Things I like this week, volume 21.

Leuchtturm1917 Pen Loop

I caught wind of this little thing from my friend Myke Hurley, who is a bona fide writing implement enthusiast, but who took this and applied a serious hashtag life hack, and adopted it as a holster for the Apple Pencil with the iPad Pro.

I carry the Pencil with me in my bag every day, but I often don’t use it because I have to go get it (heaven forbid) and get it out. Mostly I just forget about it, but I’d like to use it more, because it’s totally awesome, and I think having it easily available at all times will definitely make me reach for it.

I’ve mounted mine on the center of the part of the back of the Smart Keyboard that folds and remains exposed while the keyboard is deployed in position. I thought about mounting it to the iPad itself, but I like separating it occasionally and using it on its own, and I didn’t want anything hanging off of it. The back of the Smart Keyboard feels like a reasonable place to apply it, and it doesn’t look too bad. It’s there when I want it (if the cover is closed) and hidden away in the back if I’m typing–but always around.

It’s a very nice, not-too-expensive add-on to my setup that continues to make the iPad Pro the ultimate notebook/computer for me right now.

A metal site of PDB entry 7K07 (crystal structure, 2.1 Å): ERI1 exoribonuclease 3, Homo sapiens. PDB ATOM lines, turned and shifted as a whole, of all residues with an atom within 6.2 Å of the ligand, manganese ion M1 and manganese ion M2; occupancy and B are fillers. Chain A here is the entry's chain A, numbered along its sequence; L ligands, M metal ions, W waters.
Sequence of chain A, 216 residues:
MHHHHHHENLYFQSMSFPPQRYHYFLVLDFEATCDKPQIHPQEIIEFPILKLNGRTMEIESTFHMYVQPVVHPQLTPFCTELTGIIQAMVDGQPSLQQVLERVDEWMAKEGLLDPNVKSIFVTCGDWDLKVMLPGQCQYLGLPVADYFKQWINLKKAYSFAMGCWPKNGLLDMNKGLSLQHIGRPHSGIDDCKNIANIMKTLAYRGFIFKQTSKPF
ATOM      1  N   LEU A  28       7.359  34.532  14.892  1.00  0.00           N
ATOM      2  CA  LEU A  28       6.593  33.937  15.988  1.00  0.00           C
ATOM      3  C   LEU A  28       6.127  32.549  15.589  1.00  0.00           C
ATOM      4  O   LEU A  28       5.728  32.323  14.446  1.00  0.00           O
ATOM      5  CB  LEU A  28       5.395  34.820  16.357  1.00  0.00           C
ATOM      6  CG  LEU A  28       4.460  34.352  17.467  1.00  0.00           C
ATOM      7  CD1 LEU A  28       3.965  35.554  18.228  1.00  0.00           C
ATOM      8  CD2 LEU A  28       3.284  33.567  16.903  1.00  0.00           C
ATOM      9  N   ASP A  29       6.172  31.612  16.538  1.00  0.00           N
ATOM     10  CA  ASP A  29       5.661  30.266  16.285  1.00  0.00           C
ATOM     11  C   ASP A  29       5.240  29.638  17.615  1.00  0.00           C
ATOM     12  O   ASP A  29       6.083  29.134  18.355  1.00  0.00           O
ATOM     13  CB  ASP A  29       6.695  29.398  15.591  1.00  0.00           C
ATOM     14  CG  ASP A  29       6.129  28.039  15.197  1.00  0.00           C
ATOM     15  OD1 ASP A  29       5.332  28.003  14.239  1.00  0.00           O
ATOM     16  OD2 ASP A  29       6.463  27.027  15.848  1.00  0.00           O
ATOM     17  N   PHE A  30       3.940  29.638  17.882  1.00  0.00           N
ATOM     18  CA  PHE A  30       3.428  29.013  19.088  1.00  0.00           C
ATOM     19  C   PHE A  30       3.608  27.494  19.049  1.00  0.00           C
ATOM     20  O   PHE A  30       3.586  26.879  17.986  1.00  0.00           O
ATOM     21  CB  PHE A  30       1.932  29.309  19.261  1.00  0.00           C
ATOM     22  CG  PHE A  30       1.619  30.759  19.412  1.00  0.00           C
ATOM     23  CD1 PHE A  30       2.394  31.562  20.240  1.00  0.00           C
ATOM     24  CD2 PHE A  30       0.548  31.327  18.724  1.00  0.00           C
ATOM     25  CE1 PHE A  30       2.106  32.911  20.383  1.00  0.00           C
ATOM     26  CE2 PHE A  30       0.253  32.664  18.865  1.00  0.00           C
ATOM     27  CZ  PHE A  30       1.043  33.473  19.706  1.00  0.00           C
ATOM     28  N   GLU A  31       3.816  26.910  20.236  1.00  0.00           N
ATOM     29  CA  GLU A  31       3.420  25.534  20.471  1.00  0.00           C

Leuchtturm1917 Pen Loop

Reversing orbit.

For the past few months, I’ve become increasingly iPad-centric in my use of iOS. This had been happening since iOS 9 came out, certainly, but the scales tipped inexplicably about two months ago, and the momentum was only accelerated by the adoption of the 12.9″ Pro. I now spend the majority of my time on the iPad, doing everything I had been doing and a lot more.

My iPhone 6s, meanwhile, has been relegated to a different role. I still use it quite a bit, but if we’re being honest, it’s definitely my second choice if I want to do something. Sometimes it’s the only choice, in a scenario where I don’t have the iPad, but given the choice, at this point, it’s number two.